The walls had been bought by the Jews of the Teleky Market at the beginning of the century for the greater glory of God and so that they wouldn’t have to cross the boulevard to get to the nearest temple. The walls had previously housed an emporium, and so appropriate works of transformation and consecration had to be carried out before the ground floor became the new temple and the upper floor became the community hall.

When I went there for the first time, a different universe was revealed to me.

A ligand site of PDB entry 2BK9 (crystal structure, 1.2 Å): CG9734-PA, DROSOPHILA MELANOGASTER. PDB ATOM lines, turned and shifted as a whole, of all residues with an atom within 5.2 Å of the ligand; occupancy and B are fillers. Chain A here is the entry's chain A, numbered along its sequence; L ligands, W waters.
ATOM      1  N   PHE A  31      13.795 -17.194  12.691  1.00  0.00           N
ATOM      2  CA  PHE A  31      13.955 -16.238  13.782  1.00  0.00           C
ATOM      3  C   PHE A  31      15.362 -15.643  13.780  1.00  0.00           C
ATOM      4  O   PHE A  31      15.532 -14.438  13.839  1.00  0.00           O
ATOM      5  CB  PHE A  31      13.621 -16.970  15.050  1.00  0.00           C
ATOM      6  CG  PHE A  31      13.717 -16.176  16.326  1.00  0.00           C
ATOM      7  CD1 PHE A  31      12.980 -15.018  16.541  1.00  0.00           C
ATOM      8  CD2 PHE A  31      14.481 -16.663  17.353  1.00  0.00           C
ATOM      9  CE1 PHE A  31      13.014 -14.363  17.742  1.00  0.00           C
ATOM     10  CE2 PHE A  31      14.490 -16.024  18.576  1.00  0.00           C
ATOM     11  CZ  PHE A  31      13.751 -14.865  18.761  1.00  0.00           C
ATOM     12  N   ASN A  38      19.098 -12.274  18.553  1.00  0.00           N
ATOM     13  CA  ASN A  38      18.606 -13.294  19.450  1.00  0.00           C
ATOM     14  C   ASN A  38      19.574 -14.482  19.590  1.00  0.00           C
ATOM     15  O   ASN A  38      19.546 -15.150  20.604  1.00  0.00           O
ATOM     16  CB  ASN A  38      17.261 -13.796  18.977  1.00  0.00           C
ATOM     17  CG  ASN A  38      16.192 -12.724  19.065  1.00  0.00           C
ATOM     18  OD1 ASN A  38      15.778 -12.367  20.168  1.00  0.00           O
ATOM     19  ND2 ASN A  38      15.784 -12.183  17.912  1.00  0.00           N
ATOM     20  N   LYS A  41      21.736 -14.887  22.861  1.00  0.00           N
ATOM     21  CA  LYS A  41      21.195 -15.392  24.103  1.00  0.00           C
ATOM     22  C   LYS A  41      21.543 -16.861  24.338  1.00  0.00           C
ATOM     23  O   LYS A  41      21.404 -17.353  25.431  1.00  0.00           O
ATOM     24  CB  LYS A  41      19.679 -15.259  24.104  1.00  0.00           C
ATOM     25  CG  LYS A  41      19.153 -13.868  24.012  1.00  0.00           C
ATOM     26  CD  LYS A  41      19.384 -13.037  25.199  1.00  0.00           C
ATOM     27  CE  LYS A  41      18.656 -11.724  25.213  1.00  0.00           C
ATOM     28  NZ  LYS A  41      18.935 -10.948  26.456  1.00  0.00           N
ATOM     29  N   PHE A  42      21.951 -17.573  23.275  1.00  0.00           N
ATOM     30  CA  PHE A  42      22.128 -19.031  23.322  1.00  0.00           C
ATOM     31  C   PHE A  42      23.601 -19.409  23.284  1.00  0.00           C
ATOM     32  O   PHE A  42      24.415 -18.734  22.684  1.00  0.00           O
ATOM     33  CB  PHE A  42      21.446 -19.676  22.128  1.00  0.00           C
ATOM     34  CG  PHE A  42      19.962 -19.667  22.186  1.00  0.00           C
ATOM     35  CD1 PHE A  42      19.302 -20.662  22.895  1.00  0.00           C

The men I saw every day at the Teleky Market – haggling, arguing, toiling – were now lined up in their prayer shawls like rows of larvae. The chamber seemed vast. It was ranged with columns, pictures, lamps and galleries. I could explore only a bit at a time: the pulpit; then the part ‘down there’; next what was ‘to the left of the entrance’. I was never able to make a proper map of it in my head. The light was also poor, and strange apparitions emerged from the gloom. I was greatly affected by the silvered hands which shone above the Torah. I was always startled when the rolls of parchment were pulled out from beneath the vestments. I conceived of those white-clad forms as another realm of life, accompanied by a light tinkling sound, without rhythm, which I had not heard before.

New York City: Crash Course
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